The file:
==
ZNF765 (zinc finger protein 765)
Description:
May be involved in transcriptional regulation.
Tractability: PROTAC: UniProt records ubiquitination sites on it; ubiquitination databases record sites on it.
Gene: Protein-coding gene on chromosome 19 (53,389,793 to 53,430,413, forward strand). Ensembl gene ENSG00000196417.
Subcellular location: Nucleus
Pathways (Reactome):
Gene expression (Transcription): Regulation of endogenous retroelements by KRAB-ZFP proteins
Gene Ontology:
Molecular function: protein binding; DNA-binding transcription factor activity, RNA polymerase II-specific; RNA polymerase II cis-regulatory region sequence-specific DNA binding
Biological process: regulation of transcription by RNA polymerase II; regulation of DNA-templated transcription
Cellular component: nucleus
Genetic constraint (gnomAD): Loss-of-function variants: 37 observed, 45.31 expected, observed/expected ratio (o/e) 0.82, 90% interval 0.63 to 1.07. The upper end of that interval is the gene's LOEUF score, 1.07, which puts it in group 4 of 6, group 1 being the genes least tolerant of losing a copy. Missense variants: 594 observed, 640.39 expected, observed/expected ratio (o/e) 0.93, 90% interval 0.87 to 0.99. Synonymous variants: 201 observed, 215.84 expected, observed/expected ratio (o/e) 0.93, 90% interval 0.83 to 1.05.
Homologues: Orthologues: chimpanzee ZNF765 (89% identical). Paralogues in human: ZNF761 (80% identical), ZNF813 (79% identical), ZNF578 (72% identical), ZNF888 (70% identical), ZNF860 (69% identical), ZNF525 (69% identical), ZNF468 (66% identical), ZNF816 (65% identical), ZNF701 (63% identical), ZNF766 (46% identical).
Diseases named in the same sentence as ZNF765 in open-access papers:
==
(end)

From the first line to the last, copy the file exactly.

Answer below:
ZNF765 (zinc finger protein 765)
Description:
May be involved in transcriptional regulation.
Tractability: PROTAC: UniProt records ubiquitination sites on it; ubiquitination databases record sites on it.
Gene: Protein-coding gene on chromosome 19 (53,389,793 to 53,430,413, forward strand). Ensembl gene ENSG00000196417.
Subcellular location: Nucleus
Pathways (Reactome):
Gene expression (Transcription): Regulation of endogenous retroelements by KRAB-ZFP proteins
Gene Ontology:
Molecular function: protein binding; DNA-binding transcription factor activity, RNA polymerase II-specific; RNA polymerase II cis-regulatory region sequence-specific DNA binding
Biological process: regulation of transcription by RNA polymerase II; regulation of DNA-templated transcription
Cellular component: nucleus
Genetic constraint (gnomAD): Loss-of-function variants: 37 observed, 45.31 expected, observed/expected ratio (o/e) 0.82, 90% interval 0.63 to 1.07. The upper end of that interval is the gene's LOEUF score, 1.07, which puts it in group 4 of 6, group 1 being the genes least tolerant of losing a copy. Missense variants: 594 observed, 640.39 expected, observed/expected ratio (o/e) 0.93, 90% interval 0.87 to 0.99. Synonymous variants: 201 observed, 215.84 expected, observed/expected ratio (o/e) 0.93, 90% interval 0.83 to 1.05.
Homologues: Orthologues: chimpanzee ZNF765 (89% identical). Paralogues in human: ZNF761 (80% identical), ZNF813 (79% identical), ZNF578 (72% identical), ZNF888 (70% identical), ZNF860 (69% identical), ZNF525 (69% identical), ZNF468 (66% identical), ZNF816 (65% identical), ZNF701 (63% identical), ZNF766 (46% identical).
Diseases named in the same sentence as ZNF765 in open-access papers: